What Trap? The Rise of The Genre in Zero-Tolerance Korea

As you read this post, I highly recommend checking out the in-depth articles I pulled from (I’ve linked them throughout).

According to Wikipedia (I know, I know, but I had to start somewhere…), trap music originated in the early 90s but the music genre we know today as ‘Trap’ was largely birthed through a second wave in 2012.

Created in the South, particularly Houston, Memphis and of course Atlanta, trap music is known for its use of the 808 drum machine, heavy bass, lots of synthesizers, and “ominous, bleak, gritty and belligerent lyrical content”. Originally directly related to THE ‘trap’ – a location where drug activity (drug use, drug concoction, drug deals) takes place, trap wasn’t mainstream music until “drug dealer personas”, the likes of T.I., Gucci Mane and Rick Ross, got involved, along with DJs and EDM producers.

One of the earliest Trap tracks is “Pocket Full of Stones” from UGK’s 1992 ‘Too Hard to Swallow’ album. Wikipedia names a lot of producers who participated in the second wave of Trap music, one of them being Shawty Redd who created Young Jeezy’s “U Know What It Is” – you can listen to this sample from the Wiki page.
Urban Dictionary provides a ‘Trap music’ recipe for those of us less familiar with music (this is more accurate for EDM trap):

“1/3 hip hop (tempo and song structure similar) – however vocals are usually pitched lower or higher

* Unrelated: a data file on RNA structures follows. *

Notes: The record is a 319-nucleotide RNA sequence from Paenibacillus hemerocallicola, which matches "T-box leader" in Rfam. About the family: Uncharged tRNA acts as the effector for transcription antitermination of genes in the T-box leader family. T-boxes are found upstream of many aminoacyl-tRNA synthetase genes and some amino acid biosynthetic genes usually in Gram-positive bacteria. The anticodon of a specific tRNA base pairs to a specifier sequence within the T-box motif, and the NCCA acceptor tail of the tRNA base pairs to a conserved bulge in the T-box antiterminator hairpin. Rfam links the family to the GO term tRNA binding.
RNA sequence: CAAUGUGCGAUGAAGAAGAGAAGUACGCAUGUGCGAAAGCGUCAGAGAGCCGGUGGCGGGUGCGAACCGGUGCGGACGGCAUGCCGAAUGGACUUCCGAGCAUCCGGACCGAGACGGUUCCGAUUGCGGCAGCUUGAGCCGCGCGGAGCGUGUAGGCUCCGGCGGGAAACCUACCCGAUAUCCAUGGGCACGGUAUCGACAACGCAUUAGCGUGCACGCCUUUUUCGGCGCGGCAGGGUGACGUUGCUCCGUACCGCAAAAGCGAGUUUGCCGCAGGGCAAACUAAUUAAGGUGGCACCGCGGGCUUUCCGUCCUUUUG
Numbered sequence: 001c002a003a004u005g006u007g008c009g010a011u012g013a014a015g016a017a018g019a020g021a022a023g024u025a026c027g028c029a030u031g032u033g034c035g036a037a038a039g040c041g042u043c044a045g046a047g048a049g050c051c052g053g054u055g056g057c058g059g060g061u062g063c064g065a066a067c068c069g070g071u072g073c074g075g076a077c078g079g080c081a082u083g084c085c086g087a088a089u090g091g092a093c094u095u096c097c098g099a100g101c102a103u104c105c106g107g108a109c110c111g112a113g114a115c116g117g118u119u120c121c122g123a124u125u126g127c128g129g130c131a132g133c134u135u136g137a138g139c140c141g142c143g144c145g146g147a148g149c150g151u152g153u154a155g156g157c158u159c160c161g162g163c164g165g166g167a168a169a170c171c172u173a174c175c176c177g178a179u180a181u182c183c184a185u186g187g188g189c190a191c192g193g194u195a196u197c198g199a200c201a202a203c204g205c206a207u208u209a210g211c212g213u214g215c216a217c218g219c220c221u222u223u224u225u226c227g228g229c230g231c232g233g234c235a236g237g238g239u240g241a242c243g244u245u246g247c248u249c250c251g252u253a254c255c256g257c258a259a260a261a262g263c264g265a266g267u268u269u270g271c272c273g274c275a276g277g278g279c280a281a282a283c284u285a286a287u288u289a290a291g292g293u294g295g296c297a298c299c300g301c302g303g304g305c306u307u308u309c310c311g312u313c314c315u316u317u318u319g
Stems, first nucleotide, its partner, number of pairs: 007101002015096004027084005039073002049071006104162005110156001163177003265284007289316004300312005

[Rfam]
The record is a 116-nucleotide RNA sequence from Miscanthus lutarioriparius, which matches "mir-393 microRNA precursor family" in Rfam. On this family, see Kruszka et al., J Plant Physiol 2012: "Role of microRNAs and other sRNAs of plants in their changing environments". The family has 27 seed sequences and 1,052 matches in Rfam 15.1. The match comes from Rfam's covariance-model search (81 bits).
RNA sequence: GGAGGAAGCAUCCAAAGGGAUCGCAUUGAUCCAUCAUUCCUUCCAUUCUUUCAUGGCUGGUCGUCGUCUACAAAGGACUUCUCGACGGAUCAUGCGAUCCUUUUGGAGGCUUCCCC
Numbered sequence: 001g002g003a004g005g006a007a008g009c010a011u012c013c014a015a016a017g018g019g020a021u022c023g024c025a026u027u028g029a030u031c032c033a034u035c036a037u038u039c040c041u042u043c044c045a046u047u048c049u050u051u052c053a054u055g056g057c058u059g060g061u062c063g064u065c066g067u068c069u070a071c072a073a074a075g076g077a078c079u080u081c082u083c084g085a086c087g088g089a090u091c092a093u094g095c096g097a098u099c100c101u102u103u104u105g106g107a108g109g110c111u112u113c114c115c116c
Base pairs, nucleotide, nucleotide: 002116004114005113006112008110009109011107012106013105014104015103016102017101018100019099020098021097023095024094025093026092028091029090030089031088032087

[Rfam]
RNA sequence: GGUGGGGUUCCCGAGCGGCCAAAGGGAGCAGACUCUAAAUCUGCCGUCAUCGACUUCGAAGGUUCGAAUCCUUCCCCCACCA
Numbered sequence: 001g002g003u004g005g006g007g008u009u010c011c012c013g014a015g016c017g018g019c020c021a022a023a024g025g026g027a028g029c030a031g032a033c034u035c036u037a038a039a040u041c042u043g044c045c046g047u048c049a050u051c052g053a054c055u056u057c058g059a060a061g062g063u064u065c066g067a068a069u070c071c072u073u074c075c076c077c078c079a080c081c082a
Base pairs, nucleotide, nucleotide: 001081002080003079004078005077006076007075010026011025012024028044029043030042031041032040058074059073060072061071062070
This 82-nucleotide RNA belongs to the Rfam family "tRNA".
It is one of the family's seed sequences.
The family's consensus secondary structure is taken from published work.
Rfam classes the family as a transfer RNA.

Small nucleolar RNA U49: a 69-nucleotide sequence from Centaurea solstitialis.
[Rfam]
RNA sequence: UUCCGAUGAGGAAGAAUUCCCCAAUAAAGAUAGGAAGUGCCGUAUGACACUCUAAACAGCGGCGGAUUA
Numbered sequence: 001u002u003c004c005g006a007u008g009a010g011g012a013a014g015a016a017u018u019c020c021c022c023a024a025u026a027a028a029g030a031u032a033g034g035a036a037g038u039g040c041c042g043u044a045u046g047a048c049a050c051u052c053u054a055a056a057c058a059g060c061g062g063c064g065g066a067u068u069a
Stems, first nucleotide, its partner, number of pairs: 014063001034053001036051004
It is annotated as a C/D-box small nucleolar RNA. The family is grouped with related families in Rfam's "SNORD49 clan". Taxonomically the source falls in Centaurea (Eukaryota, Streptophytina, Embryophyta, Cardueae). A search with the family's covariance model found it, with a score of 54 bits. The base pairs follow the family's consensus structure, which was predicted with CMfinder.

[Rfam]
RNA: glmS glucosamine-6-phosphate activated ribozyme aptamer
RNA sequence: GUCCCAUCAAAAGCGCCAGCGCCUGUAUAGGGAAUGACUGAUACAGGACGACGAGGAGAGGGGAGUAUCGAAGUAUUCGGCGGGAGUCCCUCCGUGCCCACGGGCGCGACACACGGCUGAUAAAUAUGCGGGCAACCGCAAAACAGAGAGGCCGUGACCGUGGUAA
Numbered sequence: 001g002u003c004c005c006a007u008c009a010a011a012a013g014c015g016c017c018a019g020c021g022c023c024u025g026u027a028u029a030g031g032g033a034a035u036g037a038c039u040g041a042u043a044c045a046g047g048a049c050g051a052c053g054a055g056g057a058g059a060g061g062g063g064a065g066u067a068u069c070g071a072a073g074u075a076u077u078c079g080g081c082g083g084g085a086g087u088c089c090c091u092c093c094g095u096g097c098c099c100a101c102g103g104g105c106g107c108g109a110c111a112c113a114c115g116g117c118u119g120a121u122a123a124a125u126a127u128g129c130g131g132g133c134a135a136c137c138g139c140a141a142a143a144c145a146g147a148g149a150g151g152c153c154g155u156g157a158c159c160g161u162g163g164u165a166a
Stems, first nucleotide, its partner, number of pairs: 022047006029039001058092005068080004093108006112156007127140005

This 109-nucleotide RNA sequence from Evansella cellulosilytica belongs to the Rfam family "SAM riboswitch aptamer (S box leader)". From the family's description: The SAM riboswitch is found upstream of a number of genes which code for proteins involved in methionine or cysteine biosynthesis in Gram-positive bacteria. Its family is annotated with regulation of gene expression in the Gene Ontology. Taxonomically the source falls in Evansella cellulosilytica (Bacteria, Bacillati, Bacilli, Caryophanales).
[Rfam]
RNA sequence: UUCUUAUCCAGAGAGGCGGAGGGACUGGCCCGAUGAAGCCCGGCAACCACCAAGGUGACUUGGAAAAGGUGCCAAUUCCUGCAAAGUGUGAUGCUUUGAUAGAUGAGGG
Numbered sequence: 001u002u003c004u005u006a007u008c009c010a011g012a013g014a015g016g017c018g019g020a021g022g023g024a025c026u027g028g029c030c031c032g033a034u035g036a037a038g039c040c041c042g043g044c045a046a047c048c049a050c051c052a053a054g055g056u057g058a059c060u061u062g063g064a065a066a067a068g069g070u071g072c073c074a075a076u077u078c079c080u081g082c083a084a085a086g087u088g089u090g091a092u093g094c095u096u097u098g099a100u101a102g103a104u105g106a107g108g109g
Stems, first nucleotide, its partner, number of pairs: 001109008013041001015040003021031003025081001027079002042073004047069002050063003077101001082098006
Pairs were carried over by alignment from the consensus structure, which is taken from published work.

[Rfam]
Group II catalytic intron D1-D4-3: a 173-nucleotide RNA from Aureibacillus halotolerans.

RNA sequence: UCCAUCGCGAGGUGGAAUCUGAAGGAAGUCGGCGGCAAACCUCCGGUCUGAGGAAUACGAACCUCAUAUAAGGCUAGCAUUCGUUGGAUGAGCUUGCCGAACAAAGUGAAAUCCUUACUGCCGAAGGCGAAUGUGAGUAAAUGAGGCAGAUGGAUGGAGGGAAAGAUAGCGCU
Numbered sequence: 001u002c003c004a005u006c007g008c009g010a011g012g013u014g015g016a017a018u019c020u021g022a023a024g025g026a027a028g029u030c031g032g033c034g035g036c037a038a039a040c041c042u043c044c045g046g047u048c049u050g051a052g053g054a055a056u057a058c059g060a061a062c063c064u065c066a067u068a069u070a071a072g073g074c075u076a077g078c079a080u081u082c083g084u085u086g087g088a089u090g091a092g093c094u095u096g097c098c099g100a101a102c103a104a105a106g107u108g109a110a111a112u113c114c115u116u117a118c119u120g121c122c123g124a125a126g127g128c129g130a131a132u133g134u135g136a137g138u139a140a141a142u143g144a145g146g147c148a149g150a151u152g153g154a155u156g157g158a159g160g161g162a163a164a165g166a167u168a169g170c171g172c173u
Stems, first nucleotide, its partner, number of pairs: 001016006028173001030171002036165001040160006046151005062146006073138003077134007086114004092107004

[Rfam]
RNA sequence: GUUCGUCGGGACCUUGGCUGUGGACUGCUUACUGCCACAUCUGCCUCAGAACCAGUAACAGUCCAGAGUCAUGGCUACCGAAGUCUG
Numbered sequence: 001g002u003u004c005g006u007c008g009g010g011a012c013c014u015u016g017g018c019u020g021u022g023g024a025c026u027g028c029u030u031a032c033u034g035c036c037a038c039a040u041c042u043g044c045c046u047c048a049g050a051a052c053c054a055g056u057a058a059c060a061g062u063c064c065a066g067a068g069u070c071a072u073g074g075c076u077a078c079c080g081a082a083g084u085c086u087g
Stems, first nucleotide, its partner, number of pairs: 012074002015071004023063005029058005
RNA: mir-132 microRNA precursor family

1/3 dubstep (similar drum arrangements, different builds and drops)
1/3 dub (Low frequency focus and strong emphasis on repetitiveness throughout a song)”

Here’s another good article about trap music’s origins and evolution.

In America, trap’s more recent mainstream appeal (particularly it’s appeal to a young white audience) is due to its incorporation into the dance/EDM scene while trap rap is completely different. This gets confusing though because so much music nowadays is indiscriminately thrown into the ‘trap’ category.

The subtitle of Miles Raymer’s article “Who owns trap?” for the Chicago Reader captures this tension: ‘Does music born of Dirty South drug wars have any place in squeaky-clean dance clubs?’. Raymer discusses the difference between trap and EDM, which he describes as “druggy paranoia” vs “druggy euphoria”. He credits the site Soundcloud for trap music’s rapid increase in popularity and this is probably how it spread to other countries as well. Here’s a great quote examining trap in the U.S.: